Type 1 Diabetes Research Updates

For Medical Professionals

A clinical trial is examining whether an artificial pancreas improves nighttime blood glucose levels in patients with type 1 diabetes. The study is being conducted by the Icahn School of Medicine at Mount Sinai, New York, NY, and is funded by a grant from JDRF.
Researchers discussed the latest advances in cell replacement therapy for the treatment of type 1 diabetes in the January issue of Endocrinology.
The findings of this important paper emphasize one specific word: early. It is important to treat these patients with type 1 aggressively and early, when they are either adolescent or young adults, or as soon as they are diagnosed if they are diagnosed in their 20s.
Researchers have developed a multistep protocol that converts human embryonic stem cells into insulin-producing cells that can reverse diabetes in approximately 40 days in an animal model—much faster than the 4 months required for cells produced with previous methods. The goal is to be able transplant these insulin-producing cells for the treatment of type 1 diabetes, researchers reported in a study published in the November issue of Nature Biotechnology.
The U.S. Food and Drug Administration (FDA) approved for marketing the first zinc transporter 8 autoantibody (ZnT8Ab) test to aid in the diagnosis of type 1 diabetes.
High albumin levels, but within the normal range, can be used to identify young people with type 1 diabetes at risk of heart and kidney disease, according to a study published online ahead of print in Diabetes Care.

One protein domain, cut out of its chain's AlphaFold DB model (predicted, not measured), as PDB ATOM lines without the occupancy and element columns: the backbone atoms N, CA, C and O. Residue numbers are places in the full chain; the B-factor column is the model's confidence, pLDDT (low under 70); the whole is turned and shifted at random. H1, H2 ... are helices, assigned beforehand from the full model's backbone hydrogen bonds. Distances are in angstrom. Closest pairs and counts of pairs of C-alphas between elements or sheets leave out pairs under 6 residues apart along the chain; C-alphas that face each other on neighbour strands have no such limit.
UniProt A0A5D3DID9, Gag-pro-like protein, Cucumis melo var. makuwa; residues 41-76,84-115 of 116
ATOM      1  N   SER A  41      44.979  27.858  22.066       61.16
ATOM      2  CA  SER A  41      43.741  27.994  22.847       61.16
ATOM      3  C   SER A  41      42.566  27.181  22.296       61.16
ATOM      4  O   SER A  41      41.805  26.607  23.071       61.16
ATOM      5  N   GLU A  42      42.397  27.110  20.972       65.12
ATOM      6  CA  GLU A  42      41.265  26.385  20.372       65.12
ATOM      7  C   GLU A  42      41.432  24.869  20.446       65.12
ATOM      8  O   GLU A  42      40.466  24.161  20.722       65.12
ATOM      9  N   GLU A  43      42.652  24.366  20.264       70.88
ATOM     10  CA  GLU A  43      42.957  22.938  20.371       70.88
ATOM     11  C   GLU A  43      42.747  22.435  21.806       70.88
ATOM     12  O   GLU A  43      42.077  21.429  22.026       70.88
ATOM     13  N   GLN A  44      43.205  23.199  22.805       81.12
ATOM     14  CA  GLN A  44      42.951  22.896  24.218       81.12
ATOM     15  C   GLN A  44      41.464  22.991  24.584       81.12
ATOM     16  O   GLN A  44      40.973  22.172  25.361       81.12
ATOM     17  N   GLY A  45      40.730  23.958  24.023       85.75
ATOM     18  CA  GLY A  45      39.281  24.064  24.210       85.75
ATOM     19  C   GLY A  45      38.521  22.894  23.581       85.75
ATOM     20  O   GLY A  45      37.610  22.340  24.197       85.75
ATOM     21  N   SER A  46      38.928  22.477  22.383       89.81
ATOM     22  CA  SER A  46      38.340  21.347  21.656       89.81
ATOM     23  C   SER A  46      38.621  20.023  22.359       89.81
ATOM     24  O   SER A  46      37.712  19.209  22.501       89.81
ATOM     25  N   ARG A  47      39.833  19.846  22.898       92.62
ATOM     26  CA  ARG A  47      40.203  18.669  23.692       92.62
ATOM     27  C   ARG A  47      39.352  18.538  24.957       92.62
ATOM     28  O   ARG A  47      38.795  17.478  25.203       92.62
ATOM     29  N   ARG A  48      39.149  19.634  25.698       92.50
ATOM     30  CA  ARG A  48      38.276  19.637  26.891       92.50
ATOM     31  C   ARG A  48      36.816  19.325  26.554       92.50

Frequent debridement of chronic wounds is associated with improved healing, according to James Wilcox, RN, lead author of a retrospective study of more than 300,000 wounds.

Study examines high toll the disease takes on patients and families, as well as disconnect between patient and doctor perceptions of quality of life issues.
Researchers examined whether older diabetes patients can benefit from group therapy interventions. Can group settings help improve glycemic control?
Are the long-acting insulin analogs, detemir and glargine, safe and effective in the treatment of pregnant women with type 1 diabetes? A recent study explored this question.
Parental goals for their children’s HbA1c levels may be associated with actual glycemic control in children and adolescents living with type 1 diabetes, according to the results of a new study.
A recent study in Diabetic Medicine explored the association between the transition from pediatric to adult healthcare and children’s self-care and glycemic control.
The extent to which patients are compliant with their type 1 diabetes treatment may have an effect on their mortality risk, according to the results of a recent study in the Journal of Diabetes and its Complications.
In a recent study, researchers explored the effects of both acute and chronic exercise on patients’ management of type 1 diabetes.
Researchers in Australia explored the frequency of decreasing insulin requirements in pregnant women with type 1 diabetes, as well as the effects on newborns. Read the latest updates on this topic here.
More efforts should be made to help reduce the long-term health impacts of poor eating habits in adolescents with type 1 diabetes, according to a recent study.
Glycemic control is an important part of type 1 diabetes mellitus (T1DM) management. What factors make some children with T1DM more likely to have poor glycemic control than others?
A recent study in PLoS Medicine explored the risks of cardiovascular disease and mortality in adults with type 1 diabetes. Read the latest updates on this topic.
A recent study in the Southern Medical Journal explores misclassifications of type 1 diabetes in adolescents, and potential effects on patients’ risks of related complications.
Is there a relationship between parental stress and the emotional and physical outcomes of adolescents with type 1 diabetes? Check out the results from this recent study.